Reference > Anatomy of the Human Body > VII. The Veins > Introduction
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Henry Gray (1821–1865).  Anatomy of the Human Body.  1918.

VII. The Veins
 
 
Introduction
 
THE VEINS convey the blood from the capillaries of the different parts of the body to the heart. They consist of two distinct sets of vessels, the pulmonary and systemic.   1
  The Pulmonary Veins, unlike other veins, contain arterial blood, which they return from the lungs to the left atrium of the heart.   2
  The Systemic Veins return the venous blood from the body generally to the right atrium of the heart.   3
  The Portal Vein, an appendage to the systemic venous system, is confined to the abdominal cavity, and returns the venous blood from the spleen and the viscera of digestion to the liver. This vessel ramifies in the substance of the liver and there breaks up into a minute network of capillary-like vessels, from which the blood is conveyed by the hepatic veins to the inferior vena cava.   4
  The veins commence by minute plexuses which receive the blood from the capillaries. The branches arising from these plexuses unite together into trunks, and these, in their passage toward the heart, constantly increase in size as they receive tributaries, or join other veins. The veins are larger and altogether more numerous than the arteries; hence, the entire capacity of the venous system is much greater than that of the arterial; the capacity of the pulmonary veins, however, only slightly exceeds that of the pulmonary arteries. The veins are cylindrical like the arteries; their walls, however, are thin and they collapse when the vessels are empty, and the uniformity of their surfaces is interrupted at intervals by slight constrictions, which indicate the existence of valves in their interior. They communicate very freely with one another, especially in certain regions of the body; and these communications exist between the larger trunks as well as between the smaller branches. Thus, between the venous sinuses of the cranium, and between the veins of the neck, where obstruction would be attended with imminent danger to the cerebral venous system, large and frequent anastomoses are found. The same free communication exists between the veins throughout the whole extent of the vertebral canal, and between the veins composing the various venous plexuses in the abdomen and pelvis, e. g., the spermatic, uterine, vesical, and pudendal.   5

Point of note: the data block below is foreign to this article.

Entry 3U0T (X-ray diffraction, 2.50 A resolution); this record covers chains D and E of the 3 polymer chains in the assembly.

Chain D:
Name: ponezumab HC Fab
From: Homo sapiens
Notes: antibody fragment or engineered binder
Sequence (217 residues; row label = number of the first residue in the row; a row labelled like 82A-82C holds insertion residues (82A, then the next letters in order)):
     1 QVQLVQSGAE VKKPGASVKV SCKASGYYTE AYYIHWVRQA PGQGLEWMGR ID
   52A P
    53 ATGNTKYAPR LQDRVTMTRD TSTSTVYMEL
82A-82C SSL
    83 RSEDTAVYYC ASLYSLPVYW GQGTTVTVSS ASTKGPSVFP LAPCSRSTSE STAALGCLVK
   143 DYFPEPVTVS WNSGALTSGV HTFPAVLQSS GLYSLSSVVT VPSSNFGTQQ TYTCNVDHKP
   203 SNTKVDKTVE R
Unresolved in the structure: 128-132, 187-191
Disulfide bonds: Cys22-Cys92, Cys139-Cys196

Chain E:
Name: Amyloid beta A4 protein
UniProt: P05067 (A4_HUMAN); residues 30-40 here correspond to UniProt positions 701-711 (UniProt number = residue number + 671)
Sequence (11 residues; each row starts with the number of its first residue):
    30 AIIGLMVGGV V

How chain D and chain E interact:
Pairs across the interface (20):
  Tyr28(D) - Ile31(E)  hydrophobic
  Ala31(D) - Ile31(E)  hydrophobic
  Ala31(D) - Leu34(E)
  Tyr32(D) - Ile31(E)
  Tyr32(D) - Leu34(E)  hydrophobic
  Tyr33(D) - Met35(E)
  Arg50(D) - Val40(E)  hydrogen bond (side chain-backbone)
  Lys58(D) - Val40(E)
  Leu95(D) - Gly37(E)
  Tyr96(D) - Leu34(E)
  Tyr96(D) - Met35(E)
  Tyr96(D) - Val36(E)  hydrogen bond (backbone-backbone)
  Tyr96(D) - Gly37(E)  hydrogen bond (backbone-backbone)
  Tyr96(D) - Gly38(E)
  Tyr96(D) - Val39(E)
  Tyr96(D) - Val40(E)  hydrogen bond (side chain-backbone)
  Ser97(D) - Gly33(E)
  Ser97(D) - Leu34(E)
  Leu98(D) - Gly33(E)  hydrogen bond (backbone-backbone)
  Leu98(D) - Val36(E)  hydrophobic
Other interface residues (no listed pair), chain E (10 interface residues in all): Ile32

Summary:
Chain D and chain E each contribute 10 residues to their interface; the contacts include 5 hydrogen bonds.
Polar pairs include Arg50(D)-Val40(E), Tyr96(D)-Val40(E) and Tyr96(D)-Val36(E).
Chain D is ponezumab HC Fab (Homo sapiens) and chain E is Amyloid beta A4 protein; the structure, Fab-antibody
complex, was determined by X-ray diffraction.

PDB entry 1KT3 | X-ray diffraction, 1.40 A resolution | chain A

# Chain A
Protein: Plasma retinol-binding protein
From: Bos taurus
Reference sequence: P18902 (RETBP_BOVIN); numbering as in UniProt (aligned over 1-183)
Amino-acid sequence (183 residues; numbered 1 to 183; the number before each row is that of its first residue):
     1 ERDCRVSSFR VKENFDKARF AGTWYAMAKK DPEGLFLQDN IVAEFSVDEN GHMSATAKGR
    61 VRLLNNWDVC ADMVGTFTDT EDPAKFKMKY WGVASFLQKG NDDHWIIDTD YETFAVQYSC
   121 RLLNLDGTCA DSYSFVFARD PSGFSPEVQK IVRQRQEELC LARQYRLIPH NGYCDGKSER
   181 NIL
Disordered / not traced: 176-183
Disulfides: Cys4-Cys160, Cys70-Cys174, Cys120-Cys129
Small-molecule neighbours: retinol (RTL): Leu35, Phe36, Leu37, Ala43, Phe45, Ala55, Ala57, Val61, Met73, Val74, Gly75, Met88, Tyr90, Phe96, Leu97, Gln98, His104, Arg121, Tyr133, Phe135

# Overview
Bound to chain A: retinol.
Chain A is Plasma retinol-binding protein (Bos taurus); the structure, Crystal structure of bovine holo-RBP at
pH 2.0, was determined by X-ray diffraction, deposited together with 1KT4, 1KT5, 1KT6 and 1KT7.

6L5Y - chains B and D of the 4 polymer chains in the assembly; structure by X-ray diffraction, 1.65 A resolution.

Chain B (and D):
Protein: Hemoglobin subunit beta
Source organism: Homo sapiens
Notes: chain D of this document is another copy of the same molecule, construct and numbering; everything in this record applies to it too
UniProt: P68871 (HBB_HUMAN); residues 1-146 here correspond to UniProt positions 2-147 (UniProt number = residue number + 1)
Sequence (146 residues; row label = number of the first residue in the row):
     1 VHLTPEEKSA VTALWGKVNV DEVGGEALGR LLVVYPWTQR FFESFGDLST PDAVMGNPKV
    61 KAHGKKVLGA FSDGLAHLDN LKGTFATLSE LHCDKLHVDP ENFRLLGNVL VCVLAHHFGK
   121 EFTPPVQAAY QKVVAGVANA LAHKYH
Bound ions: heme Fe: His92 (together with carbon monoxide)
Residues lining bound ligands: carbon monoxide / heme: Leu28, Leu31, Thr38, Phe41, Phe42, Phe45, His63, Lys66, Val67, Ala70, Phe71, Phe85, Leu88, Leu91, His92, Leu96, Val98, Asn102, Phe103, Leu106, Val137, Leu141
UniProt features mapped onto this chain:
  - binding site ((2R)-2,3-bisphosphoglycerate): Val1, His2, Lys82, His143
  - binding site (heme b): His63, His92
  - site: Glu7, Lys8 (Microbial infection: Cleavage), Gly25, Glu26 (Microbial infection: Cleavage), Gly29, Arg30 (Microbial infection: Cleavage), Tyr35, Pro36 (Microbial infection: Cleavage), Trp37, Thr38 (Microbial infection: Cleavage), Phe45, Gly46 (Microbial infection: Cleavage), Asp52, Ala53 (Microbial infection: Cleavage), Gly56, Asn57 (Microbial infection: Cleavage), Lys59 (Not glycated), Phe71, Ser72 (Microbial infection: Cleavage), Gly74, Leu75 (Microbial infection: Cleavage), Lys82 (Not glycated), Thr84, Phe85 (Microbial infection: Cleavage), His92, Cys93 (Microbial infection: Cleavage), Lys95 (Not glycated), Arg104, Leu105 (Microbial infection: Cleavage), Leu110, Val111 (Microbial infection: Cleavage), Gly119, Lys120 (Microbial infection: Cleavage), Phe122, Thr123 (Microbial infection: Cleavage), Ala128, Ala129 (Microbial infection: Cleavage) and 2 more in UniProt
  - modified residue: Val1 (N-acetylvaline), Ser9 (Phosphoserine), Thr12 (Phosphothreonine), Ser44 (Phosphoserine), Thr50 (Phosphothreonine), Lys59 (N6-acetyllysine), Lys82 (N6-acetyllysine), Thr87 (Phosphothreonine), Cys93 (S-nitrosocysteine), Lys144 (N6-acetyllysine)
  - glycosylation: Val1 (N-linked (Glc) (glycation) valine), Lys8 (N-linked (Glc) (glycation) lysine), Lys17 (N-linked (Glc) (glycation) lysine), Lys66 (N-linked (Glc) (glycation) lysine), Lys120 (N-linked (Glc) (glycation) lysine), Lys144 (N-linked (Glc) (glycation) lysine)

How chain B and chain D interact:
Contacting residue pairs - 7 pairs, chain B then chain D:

The systemic venous channels are subdivided into three sets, viz., superficial and deep veins, and venous sinuses.   6
  The Superficial Veins (cutaneous veins) are found between the layers of the superficial fascia immediately beneath the skin; they return the blood from these structures, and communicate with the deep veins by perforating the deep fascia.   7
  The Deep Veins accompany the arteries, and are usually enclosed in the same sheaths with those vessels. With the smaller arteries—as the radial, unlar, brachial, tibial, peroneal—they exist generally in pairs, one lying on each side of the vessel, and are called venæ comitantes. The larger arteries—such as the axillary, subclavian, popliteal, and femoral—have usually only one accompanying vein. In certain organs of the body, however, the deep veins do not accompany the arteries; for instance, the veins in the skull and vertebral canal, the hepatic veins in the liver, and the larger veins returning blood from the bones.   8
  Venous Sinuses are found only in the interior of the skull, and consist of canals formed by a separation of the two layers of the dura mater; their outer coat consists of fibrous tissue, their inner of an endothelial layer continuous with the lining membrane of the veins.   9

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